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Classic TrainsClassic Trains

Classic Trains September 2018

CELEBRATE THE GOLDEN AGE OF AMERICAN RAILROADING – WHEN GIANT STEAM LOCOMOTIVES, COLORFUL DIESELS AND STEAMLINERS SHARED THE RAILS. CLASSIC TRAINS COVERS THE 1930’S THROUGH THE 1970’S WITH REMARKABLE PHOTOGRAPHY, DETAILED REPORTING AND FIRST-HAND ACCOUNTS FROM PEOPLE WHO WORKED THE GREAT PASSENGER AND FREIGHT TRAINS.

Land:
United States
Språk:
English
Utgivare:
Kalmbach Publishing Co. - Magazines
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KÖP NUMMER
94,98 kr(Inkl. moms)
PRENUMERERA
296,58 kr(Inkl. moms)
4 Nummer

I DETTA NUMMER

access_time2 min
first encounter with steam

Those of you who grew up in the 1950s or before might not remember the first time you saw a steam locomotive. After all, one’s first encounter with something that’s commonplace tends not to make an impression.By the time I was born, steam had retreated to a few pockets of the North American railroad network. Although my life technically did overlap the steam era, I was too young to remember it, and I was nowhere near the active engines, anyway.Which means that I was old enough, and steam was rare enough, for me to remember my first encounter. The day was June 14, 1964; the location was the Reading’s Jenkintown station north of Philadelphia; and the engine was T-1 4-8-4 No. 2100, heading an Iron Horse Ramble trip to Hershey,…

access_time4 min
head end

WE MISS…Brakeshoe smoke. Dynamic brakes on diesels have largely clensed Horseshoe Curve and other grades of braking’s sights and smells. Bruce D. FalesBudd car bonanzaCanadian Pacific’s 54 RDC1s, 2s, 3s, and 4s constituted the world’s second-largest fleet of Budd Rail Diesel Cars (a distant second — Boston & Maine had twice as many). The CP deployed its Budds from coast to coast on services ranging from single-car rural accommodations to impressive commuter consists. This 11-car assemblage is eastbound train 248 approaching Montreal West station on August 15, 1974. Hugh J. RowlandBath time for GP40sFour GP40s ease through the wash rack at the Milwaukee Road’s big Bensenville Yard in Chicago on September 27, 1969. Judging by their appearance, the far two units are more than ready for their time in the shower.…

access_time11 min
raritan river in steam

Back-to-back steam engines, and two yellow cabooses, show the pre-diesel Raritan River.Seeing the tribute to the Raritan River as “True Color” [page 14] made me think how the line affected the late noted photographer Tom Donahue’s plans in the mid-1950s. Steam disappeared in 1952 on his home road, the New Haven, so he spent most of his vacation time traveling around North America to document steam before it ended. Raritan River was an early stop for him. Above is one of his slides taken before the line dieselized in 1954. He rarely labeled his slides, but this seems to be at the Sayreville Junction–South Amboy end of the railroad.— John Garofalo, Fairfield, Conn.Short lines, pro and conYour shortline theme was a lot of fun. My favorite line was the local…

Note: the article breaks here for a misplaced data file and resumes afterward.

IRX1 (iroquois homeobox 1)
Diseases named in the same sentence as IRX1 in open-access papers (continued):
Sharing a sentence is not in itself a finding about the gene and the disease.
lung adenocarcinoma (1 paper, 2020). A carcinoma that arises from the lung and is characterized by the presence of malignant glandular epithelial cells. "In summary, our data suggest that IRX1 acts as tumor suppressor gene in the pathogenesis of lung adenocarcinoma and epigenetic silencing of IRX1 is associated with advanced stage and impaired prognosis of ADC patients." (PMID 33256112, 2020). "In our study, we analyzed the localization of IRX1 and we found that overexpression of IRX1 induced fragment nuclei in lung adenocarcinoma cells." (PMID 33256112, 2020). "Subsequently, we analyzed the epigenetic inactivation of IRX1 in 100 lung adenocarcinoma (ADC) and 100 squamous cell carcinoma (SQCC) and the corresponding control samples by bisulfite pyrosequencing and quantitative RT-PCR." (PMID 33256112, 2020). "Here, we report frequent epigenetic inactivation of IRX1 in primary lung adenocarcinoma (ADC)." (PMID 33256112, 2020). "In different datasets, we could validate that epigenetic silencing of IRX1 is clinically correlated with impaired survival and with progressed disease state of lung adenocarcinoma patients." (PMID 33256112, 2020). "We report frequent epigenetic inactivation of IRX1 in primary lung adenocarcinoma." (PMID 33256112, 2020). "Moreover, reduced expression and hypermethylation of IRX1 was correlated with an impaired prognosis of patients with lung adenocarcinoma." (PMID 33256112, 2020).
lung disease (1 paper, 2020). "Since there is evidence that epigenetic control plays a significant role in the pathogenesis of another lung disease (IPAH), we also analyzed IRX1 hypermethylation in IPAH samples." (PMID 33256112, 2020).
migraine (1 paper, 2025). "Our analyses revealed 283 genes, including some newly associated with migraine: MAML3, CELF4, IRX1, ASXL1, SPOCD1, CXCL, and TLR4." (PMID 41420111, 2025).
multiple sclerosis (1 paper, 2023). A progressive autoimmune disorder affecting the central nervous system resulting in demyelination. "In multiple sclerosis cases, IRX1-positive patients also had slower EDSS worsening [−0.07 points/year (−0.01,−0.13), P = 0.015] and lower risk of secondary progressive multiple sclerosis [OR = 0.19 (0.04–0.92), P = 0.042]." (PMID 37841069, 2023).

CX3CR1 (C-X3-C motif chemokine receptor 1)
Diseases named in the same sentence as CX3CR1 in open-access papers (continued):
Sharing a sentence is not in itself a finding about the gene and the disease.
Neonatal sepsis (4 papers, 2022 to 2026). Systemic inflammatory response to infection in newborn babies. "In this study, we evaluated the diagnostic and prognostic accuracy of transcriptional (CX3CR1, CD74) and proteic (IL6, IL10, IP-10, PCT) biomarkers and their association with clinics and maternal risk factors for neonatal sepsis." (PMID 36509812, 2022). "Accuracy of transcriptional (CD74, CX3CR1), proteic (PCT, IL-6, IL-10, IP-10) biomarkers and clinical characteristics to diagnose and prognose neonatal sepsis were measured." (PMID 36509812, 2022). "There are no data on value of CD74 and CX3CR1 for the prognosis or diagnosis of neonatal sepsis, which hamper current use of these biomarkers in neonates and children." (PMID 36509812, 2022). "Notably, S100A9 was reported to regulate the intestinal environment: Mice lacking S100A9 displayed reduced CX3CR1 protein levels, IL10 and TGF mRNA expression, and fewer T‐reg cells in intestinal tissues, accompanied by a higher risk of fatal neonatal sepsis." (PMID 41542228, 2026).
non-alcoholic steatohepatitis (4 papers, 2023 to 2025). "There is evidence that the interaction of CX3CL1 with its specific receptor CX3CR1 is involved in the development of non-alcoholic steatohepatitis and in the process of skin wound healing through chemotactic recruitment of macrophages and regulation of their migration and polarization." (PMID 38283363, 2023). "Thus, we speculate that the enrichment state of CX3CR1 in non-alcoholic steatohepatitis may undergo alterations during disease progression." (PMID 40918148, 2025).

access_time5 min
when steam rocked the stereo

The little stereo in the corner of my parents’ living room was what an audiophile would call extremely low end, just a simple turntable married to a pair of cheap speakers.But, oh, what wonders it could reproduce! Especially when I curled up on the floor in front of it one evening in late 1964. I was 13, and my favorite Christmas gift that year was a so-called deluxe record album, an “LP” in Sixties parlance, given to me by my aunt and uncle in Philadelphia.Where they lived was important. What came out of those speakers wasn’t music — it was the mesmerizing sounds of Pennsylvania Railroad steam locomotives, a boxed set of an LP and an illustrated 16-page booklet, produced by Ralbar Productions in cooperation with the railroad. My relatives…

access_time1 min
reefers under wire

PRODUCE TRAFFIC & TRAINSThere’s more about refrigerator cars and their precious cargoes in the new book Produce Traffic & Trains, available at KalmbachHobbyStore.com ■…

access_time12 min
“the j” returns to its origins

If you wanted to accomplish something in railroading during the Gilded Age, it helped to have the house of J. Pierpont Morgan behind you. Chicagoan Philip B. Shumway learned this in 1887. He had invested in the Joliet, Aurora & Northern, proposed to run between those two Illinois towns, with the idea of it becoming a belt line encircling the increasingly congested Chicago terminal. He found financing to finish the 22-mile pike in 1886, but JA&N had sparse traffic and the lender refused to fund the belt line.Shumway turned to Drexel, Morgan & Co. and received the opposite reception. The House of Morgan took over JA&N, creating the Elgin, Joliet & Eastern Railway (commonly, “the J”) on March 18, 1887, and hiring Shumway to build out his dream. Sadly, Shumway…

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